Poised to launch on Artemis I from NASA’s Kennedy Space Center in Florida, BioSentinel – a shoebox-sized CubeSat – will perform the first long-duration biology experiment in deep space. Artemis missions at the Moon will prepare humans to travel on increasingly farther and longer-duration missions to destinations like Mars, and BioSentinel will carry microorganisms, in the form of yeast, to fill critical gaps in knowledge about the health risks in deep space posed by space radiation.
Space radiation is like a demolition derby – on the nano scale. High-energy galactic cosmic rays and bursts of solar particles permeate deep space. These types of radiation can wreak havoc on electronics and living cells alike.
BioSentinel’s main job is to monitor the vital signs of yeast to see how they fare when exposed to deep space radiation. Because yeast cells have similar biological mechanisms to human cells, including DNA damage and repair, scrutinizing yeast in space will help us better understand the risks of space radiation to humans and other biological organisms and help us plan crewed exploration missions to the Moon and beyond. Specifically, BioSentinel will study yeast cell growth and metabolic activity after exposure to a high-radiation environment beyond low-Earth orbit.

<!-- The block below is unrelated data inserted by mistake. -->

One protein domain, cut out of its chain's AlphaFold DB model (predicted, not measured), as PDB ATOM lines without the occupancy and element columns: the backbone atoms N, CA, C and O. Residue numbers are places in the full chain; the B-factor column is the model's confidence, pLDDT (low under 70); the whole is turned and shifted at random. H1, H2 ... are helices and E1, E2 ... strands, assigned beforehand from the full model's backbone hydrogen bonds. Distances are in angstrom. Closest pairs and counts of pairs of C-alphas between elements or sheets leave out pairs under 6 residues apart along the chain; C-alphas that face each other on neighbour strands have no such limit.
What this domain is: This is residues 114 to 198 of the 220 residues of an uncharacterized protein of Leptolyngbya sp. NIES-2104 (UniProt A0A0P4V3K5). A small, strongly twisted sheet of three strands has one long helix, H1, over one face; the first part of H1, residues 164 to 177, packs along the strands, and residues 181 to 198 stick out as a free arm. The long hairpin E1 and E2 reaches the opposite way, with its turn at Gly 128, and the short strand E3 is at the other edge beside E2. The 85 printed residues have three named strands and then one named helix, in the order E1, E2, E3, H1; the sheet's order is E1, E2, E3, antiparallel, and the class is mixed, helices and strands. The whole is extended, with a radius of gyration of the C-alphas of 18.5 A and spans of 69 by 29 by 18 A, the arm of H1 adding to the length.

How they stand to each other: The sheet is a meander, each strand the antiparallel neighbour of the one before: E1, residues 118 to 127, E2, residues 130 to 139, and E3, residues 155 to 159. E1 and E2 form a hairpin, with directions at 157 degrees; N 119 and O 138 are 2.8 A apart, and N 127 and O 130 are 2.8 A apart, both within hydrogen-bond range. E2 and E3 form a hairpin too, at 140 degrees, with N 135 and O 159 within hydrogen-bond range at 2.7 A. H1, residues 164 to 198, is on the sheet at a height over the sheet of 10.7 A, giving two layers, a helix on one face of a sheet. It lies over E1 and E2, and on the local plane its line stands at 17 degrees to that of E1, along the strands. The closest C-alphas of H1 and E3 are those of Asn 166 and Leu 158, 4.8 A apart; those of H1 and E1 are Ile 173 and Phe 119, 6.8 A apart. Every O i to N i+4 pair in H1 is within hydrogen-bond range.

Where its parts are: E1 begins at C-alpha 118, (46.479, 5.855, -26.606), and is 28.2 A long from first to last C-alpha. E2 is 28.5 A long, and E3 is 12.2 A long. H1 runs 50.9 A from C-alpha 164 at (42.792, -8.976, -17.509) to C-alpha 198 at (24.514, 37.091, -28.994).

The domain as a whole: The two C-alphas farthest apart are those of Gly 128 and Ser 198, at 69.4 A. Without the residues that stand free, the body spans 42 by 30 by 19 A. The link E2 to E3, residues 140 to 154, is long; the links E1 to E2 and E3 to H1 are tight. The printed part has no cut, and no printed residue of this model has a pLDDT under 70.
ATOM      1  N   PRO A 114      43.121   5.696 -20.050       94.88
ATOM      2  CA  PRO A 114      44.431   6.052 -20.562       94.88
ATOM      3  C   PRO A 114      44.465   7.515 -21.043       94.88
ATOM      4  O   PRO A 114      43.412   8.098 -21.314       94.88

BioSentinel is one of 10 secondary payloads – all of which are six-unit CubeSats – that have the rare opportunity to hitch a ride to deep space on Artemis I. These satellites are mounted within the Orion stage adapter aboard the Space Launch System (SLS) rocket. Once ejected into space, they will carry out science and technology investigations. Among this select group, BioSentinel is the only CubeSat to carry a life science experiment.